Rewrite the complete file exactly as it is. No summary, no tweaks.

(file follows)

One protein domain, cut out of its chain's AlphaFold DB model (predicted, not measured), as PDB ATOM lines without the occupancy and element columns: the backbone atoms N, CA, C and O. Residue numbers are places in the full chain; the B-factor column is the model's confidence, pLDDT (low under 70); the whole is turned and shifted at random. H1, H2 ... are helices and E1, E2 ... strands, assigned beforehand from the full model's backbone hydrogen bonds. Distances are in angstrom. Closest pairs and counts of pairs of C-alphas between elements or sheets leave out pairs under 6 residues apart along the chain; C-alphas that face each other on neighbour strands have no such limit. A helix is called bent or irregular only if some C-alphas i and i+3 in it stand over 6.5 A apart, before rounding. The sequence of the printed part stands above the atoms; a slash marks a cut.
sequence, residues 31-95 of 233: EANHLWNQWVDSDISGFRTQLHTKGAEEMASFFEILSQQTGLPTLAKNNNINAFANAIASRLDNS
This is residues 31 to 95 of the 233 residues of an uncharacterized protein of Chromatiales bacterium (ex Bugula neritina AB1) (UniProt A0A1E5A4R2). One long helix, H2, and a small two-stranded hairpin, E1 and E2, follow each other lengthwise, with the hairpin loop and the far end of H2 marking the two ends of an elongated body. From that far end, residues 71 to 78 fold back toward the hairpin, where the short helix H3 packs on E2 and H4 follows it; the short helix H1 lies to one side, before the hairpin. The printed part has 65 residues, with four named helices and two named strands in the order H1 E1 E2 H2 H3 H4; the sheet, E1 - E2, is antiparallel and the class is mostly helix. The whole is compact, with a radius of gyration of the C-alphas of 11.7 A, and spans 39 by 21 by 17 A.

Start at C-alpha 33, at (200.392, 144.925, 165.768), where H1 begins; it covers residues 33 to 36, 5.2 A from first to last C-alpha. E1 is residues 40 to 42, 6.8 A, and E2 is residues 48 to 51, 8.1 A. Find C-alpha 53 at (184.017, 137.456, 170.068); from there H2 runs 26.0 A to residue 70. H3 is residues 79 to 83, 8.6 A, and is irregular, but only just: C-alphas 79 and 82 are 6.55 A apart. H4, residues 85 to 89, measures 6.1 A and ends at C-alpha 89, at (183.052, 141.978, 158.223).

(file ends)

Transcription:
One protein domain, cut out of its chain's AlphaFold DB model (predicted, not measured), as PDB ATOM lines without the occupancy and element columns: the backbone atoms N, CA, C and O. Residue numbers are places in the full chain; the B-factor column is the model's confidence, pLDDT (low under 70); the whole is turned and shifted at random. H1, H2 ... are helices and E1, E2 ... strands, assigned beforehand from the full model's backbone hydrogen bonds. Distances are in angstrom. Closest pairs and counts of pairs of C-alphas between elements or sheets leave out pairs under 6 residues apart along the chain; C-alphas that face each other on neighbour strands have no such limit. A helix is called bent or irregular only if some C-alphas i and i+3 in it stand over 6.5 A apart, before rounding. The sequence of the printed part stands above the atoms; a slash marks a cut.
sequence, residues 31-95 of 233: EANHLWNQWVDSDISGFRTQLHTKGAEEMASFFEILSQQTGLPTLAKNNNINAFANAIASRLDNS
This is residues 31 to 95 of the 233 residues of an uncharacterized protein of Chromatiales bacterium (ex Bugula neritina AB1) (UniProt A0A1E5A4R2). One long helix, H2, and a small two-stranded hairpin, E1 and E2, follow each other lengthwise, with the hairpin loop and the far end of H2 marking the two ends of an elongated body. From that far end, residues 71 to 78 fold back toward the hairpin, where the short helix H3 packs on E2 and H4 follows it; the short helix H1 lies to one side, before the hairpin. The printed part has 65 residues, with four named helices and two named strands in the order H1 E1 E2 H2 H3 H4; the sheet, E1 - E2, is antiparallel and the class is mostly helix. The whole is compact, with a radius of gyration of the C-alphas of 11.7 A, and spans 39 by 21 by 17 A.

Start at C-alpha 33, at (200.392, 144.925, 165.768), where H1 begins; it covers residues 33 to 36, 5.2 A from first to last C-alpha. E1 is residues 40 to 42, 6.8 A, and E2 is residues 48 to 51, 8.1 A. Find C-alpha 53 at (184.017, 137.456, 170.068); from there H2 runs 26.0 A to residue 70. H3 is residues 79 to 83, 8.6 A, and is irregular, but only just: C-alphas 79 and 82 are 6.55 A apart. H4, residues 85 to 89, measures 6.1 A and ends at C-alpha 89, at (183.052, 141.978, 158.223).